EpiEP is about to initiate its first manned study to test its medical device on a small number of patients before taking it to market. The EpiEP device, invented by a University of Virginia electrophysiologist, is designed to “facilitate access or enable access to the pericardial sac of the heart without puncturing the heart or the lower chambers of the heart,” said Bunes. With the device “a lot of things can be done on the surface of the heart safely, more effectively and with better outcomes.”

CI invested $1 million in EpiEP in 2010.

Read more about Rising Star Pamela Bunes in the September issue of Business New Haven

Russell Tweeddale
Managing Director, Investments

One Step Closer to Human Clinical Trials

During recently conducted animal studies, Soft Tissue Regeneration (STR) demonstrated for the first time the complete regeneration of a native, natural and load-carrying anterior cruciate ligament (ACL) with its proprietary L-C Ligament® product. Great progress! L-C Ligament® is a biocompatible and degradable synthetic braided scaffold that is surgically attached to the femur and tibia bones and facilitates the regrowth of ACL tissue following an ACL injury.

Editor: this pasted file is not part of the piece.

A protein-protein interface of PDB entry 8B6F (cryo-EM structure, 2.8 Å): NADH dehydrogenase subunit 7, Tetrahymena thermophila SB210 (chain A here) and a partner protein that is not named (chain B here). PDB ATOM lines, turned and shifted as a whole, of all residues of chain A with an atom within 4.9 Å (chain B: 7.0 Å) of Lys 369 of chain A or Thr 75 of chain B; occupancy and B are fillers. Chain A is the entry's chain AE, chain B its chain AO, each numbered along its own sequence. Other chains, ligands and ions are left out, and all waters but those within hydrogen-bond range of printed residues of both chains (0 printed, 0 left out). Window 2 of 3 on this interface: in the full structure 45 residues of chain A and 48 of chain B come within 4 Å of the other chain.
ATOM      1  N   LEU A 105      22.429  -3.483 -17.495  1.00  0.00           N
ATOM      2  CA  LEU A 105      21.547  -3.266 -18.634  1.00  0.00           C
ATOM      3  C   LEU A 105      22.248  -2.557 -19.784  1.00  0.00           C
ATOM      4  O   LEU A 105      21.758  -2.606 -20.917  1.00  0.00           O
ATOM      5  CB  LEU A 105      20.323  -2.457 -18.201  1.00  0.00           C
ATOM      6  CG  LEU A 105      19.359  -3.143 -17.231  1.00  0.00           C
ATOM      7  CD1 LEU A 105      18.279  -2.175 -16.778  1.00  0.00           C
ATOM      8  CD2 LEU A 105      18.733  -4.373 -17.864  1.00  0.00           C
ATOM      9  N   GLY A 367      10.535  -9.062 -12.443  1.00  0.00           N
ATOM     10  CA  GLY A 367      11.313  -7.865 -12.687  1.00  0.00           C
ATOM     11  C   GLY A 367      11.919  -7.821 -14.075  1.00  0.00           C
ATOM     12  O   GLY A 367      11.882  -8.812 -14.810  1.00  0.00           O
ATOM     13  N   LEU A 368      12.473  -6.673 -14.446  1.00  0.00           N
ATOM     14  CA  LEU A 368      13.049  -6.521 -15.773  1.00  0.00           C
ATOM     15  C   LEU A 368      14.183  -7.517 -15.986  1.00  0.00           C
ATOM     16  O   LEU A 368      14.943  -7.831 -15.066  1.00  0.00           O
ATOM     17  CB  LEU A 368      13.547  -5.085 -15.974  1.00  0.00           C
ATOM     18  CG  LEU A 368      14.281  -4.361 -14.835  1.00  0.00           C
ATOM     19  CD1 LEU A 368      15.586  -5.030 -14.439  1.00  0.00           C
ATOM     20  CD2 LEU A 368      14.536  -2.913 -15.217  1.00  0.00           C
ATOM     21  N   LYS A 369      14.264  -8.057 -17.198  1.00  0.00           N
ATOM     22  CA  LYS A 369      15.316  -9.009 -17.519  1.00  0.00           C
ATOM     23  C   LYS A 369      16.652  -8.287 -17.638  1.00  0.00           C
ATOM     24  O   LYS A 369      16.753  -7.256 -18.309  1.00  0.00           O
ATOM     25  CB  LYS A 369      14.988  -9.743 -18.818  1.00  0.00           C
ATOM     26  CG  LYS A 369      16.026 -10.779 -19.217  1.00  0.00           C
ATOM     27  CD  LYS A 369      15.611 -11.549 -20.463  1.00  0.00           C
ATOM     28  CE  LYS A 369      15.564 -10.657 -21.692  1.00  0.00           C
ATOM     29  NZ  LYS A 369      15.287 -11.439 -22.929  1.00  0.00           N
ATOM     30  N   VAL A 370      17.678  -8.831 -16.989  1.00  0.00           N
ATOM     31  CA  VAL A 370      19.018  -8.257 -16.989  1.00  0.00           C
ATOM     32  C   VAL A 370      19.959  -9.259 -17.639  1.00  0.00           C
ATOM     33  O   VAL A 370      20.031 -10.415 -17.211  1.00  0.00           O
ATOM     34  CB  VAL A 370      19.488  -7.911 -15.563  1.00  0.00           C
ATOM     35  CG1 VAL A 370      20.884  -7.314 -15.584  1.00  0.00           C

Last week Connecticut Innovations, along with previous co-investors, rewarded this and additional achievements of STR with a follow-on investment. The investment round of up to $2.5 million was led by CI and MentorTech Ventures II LP.

Read more about CI’s investment, here.

Russell Tweeddale
Managing Director, Investments

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How to Select the Best “Prospects”

My wife and I lost our best friend last May, Günter von Kleist, a German Shepherd Dog (“GSD”). Günter was just eight-and-a-half years old and had developed the canine version of MS. He was in severe pain and had a “lick” sore on his front leg that he had torn down to the tendon. After trying everything to heal the wound, we knew we had to put him to sleep but left that decision to the vet.

We brought him to the vet very early on a sunny morning, and after working one last time on the wound, the vet quietly said, “It’s time folks.” Like everything else in life, Günter was not going down without a fight. He tried to get off the table and struggled with the vet tech until he was slipping into sleep.

Now you are asking: “Why am I reading this?” and “What does this have to do with selecting prospects for investments?” Please be patient and read on.